Today was probably not the first day of sunshine this year, but it felt like it. So many things were waiting to be done; I spent most of the afternoon in the back yard shoveling, raking, planting and cleaning.
Manure – yesterday 25 bags of manure were delivered. Apparently not all the bags were sealed properly, so in addition to schlepping the bags into the back yard, I also got to scrape manure off my driveway. I used the manure from the open bags to top dress a few beds – luckily the manure is fairly “mature” so it is quite dry and spreads very easily. I added three bags to box 5, and used a trowel to dig the manure under and mix it with the dirt. While I was doing this I removed any weeds that came up.
Planting box 5 – although it is early, I planted three rows of space spinach, three rows of early season arugula and sowed a patch of early season greens. This bed also has some chives coming out and a sorrel plant. I’ve ignored the sorrel all winter and it seems to be thriving. If I was thinking, I would have harvested it BEFORE covering it with manure. Now it will have to wait.
Replanting favas – the favas in box 2 are suffering and only about five plants survived winter. Since I had a few extra packets of seeds (and the seed packets were wet- boo) I planted them all. I then spread a layer of manure on top.
Transplanting a rose – a friend gave me a rose from her garden. I noticed that it is starting to get leaves. I put it in a sunny spot under my lilac and behind the white bleeding heart.
Moving the water barrels – I moved the water barrels away from the apple tree and flipped them all over so they can passively collect water again through the holes in the covers.
Planting wild-flower seeds – I raked, sowed and re-raked the area under the lilac and the area under the apple tree. Both areas are currently bare so hopefully I can grow some flowers there before the weeds take over. The packages say “plant after last frost” so I hope it isn’t too early.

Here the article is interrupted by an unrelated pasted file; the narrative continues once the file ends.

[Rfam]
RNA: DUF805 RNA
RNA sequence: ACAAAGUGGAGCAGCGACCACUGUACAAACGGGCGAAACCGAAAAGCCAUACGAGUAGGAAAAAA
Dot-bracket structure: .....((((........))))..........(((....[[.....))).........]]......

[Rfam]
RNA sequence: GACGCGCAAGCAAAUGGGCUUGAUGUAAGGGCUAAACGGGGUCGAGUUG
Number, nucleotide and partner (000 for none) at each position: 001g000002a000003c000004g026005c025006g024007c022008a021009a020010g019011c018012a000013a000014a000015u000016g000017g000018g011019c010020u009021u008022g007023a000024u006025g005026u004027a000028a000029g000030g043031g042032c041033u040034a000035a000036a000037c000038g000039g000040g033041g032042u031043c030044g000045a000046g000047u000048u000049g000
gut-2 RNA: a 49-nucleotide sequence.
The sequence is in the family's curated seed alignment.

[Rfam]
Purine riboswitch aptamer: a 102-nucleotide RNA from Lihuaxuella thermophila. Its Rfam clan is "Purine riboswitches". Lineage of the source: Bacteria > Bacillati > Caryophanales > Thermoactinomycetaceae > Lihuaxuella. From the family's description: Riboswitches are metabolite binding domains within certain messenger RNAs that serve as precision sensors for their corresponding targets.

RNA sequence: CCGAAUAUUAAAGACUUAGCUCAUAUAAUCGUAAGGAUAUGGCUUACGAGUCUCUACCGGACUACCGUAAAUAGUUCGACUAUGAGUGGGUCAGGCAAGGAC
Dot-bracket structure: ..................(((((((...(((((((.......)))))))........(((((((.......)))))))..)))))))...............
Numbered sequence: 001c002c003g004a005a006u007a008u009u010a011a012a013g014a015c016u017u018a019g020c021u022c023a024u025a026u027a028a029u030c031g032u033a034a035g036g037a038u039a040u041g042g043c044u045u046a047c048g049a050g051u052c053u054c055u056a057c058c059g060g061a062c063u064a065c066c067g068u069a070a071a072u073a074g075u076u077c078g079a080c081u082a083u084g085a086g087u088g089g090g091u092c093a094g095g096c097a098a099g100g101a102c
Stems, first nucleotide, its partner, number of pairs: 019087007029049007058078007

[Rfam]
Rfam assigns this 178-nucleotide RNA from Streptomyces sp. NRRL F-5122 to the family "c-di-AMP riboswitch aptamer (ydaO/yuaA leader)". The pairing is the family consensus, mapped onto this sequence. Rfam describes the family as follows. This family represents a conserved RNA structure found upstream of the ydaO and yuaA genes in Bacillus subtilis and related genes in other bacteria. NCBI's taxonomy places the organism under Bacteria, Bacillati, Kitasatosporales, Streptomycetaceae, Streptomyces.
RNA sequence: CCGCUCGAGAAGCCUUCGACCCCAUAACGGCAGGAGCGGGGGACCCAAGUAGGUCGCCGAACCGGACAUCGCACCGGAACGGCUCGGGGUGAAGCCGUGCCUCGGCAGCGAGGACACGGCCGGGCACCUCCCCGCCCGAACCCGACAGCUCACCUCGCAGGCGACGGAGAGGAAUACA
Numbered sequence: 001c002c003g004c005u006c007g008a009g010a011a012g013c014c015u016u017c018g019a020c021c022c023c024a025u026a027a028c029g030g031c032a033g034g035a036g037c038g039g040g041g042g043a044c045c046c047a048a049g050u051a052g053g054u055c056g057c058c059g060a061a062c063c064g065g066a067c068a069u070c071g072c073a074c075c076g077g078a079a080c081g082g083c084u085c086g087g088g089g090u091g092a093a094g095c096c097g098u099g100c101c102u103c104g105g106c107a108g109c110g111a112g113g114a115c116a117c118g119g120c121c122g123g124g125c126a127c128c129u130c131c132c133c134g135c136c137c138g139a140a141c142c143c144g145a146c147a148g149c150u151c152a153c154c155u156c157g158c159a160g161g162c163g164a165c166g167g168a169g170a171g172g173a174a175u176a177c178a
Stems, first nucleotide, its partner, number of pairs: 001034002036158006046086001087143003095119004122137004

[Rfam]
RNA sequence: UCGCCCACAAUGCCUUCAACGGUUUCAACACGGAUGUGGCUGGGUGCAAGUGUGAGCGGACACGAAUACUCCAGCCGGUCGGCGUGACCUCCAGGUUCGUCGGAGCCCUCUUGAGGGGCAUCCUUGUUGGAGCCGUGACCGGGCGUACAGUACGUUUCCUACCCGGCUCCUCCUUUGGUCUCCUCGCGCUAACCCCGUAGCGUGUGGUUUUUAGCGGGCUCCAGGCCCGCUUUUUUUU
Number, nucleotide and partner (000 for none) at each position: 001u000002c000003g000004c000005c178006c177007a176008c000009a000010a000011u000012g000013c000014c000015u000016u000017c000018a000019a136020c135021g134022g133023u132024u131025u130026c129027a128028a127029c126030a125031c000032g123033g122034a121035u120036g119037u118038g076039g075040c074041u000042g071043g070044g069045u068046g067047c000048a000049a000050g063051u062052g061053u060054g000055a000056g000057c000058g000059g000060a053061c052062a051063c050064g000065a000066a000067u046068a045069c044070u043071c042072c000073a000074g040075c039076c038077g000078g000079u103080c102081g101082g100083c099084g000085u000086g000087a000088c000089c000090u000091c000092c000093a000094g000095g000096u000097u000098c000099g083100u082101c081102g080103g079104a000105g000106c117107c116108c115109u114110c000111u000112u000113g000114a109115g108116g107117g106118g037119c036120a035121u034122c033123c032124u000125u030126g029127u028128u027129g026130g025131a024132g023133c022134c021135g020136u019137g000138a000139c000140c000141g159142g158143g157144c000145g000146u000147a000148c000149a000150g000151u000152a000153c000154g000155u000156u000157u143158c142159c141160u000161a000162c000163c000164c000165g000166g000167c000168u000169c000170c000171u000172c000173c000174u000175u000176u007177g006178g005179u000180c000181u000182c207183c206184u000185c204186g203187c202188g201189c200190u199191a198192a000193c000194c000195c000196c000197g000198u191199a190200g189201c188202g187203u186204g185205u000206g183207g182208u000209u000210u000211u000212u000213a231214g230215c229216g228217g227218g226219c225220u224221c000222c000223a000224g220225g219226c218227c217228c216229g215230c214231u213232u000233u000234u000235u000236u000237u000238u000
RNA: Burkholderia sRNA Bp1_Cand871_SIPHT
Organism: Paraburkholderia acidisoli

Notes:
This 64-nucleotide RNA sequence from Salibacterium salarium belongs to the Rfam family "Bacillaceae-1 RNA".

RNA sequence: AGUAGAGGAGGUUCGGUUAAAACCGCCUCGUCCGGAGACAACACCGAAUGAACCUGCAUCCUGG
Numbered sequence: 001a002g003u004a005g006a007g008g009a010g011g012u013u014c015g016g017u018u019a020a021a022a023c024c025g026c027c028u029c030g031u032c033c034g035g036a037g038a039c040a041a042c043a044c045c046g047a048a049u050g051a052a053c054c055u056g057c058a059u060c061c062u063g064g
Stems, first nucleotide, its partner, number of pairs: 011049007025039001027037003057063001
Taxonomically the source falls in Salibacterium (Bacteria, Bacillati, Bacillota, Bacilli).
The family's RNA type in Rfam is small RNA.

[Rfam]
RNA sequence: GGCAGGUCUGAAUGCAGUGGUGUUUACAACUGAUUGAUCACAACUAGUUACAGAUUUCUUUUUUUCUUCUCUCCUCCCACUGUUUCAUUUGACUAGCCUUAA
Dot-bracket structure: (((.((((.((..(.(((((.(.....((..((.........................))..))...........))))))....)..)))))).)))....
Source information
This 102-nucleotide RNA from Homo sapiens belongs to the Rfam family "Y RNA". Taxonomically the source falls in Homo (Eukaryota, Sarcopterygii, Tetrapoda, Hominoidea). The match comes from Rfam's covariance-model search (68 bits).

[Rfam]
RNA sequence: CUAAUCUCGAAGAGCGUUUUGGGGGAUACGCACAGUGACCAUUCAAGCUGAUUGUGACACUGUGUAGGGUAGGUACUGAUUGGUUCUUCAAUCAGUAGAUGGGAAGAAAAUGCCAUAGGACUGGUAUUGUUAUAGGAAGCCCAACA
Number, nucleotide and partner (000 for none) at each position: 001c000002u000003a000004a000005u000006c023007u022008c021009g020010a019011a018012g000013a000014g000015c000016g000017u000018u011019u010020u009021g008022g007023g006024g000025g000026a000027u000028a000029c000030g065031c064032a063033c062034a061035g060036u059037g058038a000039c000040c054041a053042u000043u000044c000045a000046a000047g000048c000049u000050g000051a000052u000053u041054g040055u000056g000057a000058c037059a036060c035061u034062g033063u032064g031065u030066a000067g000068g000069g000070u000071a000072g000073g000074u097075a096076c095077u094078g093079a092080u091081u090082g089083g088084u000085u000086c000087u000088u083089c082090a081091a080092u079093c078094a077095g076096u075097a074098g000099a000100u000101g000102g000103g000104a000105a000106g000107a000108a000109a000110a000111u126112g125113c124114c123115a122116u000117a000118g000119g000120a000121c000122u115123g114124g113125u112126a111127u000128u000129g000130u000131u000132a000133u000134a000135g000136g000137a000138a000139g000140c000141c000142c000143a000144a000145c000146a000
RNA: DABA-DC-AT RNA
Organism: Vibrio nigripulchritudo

Removing the slug biodomes – yes! They are finally off, and the spinach, kale and lettuce are starting to grow!
By this point in the day, the fun was just getting started. Quick story – when we lived in Toronto, we had a lovely 92 year-old Hungarian landlord called Mr. Csok. Our building was over 100 years old, and the basement was a maze of old horse stalls that had been converted into storage rooms, offices, and who knows what else. One day I was in the basement, and Mr. Csok showed me a room that was full of pieces of wood. He picked up an unremarkable piece, held it out to me and said “This piece of wood is decades old. It will never grow again”. So I looked at the wood. Nothing happened. It didn’t seem special. It wasn’t even beautiful. I kept staring at the wood waiting for something to happen, until he put it down next to the rest of the pieces of wood and said “All of it – very old wood. That is why I keep it”.
Someone with a very similar mentality has been stashing similar pieces of wood and other crap behind our compost bin. Today I carefully lifted each piece out and put it in a big pile on the lawn. The wood was all rotted and full of rusty nails (hello tetnus!), PVC pipes were all drilled through or broken, there was a huge piece of rebar, 25 plastic flower pots, rusty wire, a chuck of plywood, part of a balcony railing, what appears to be a few cabinet doors. I was just happy that I didn’t find anything truly unpleasant back there like a dead body or a rodent hotel. Just as I finished removing everything, two boards on the back of the compost bin fell off, so I added those to the discard pile and put the plywood back in place to block the hole.
Wine – after all the hard work, I rewarded myself with the first outdoor glass of the season. A most productive day indeed.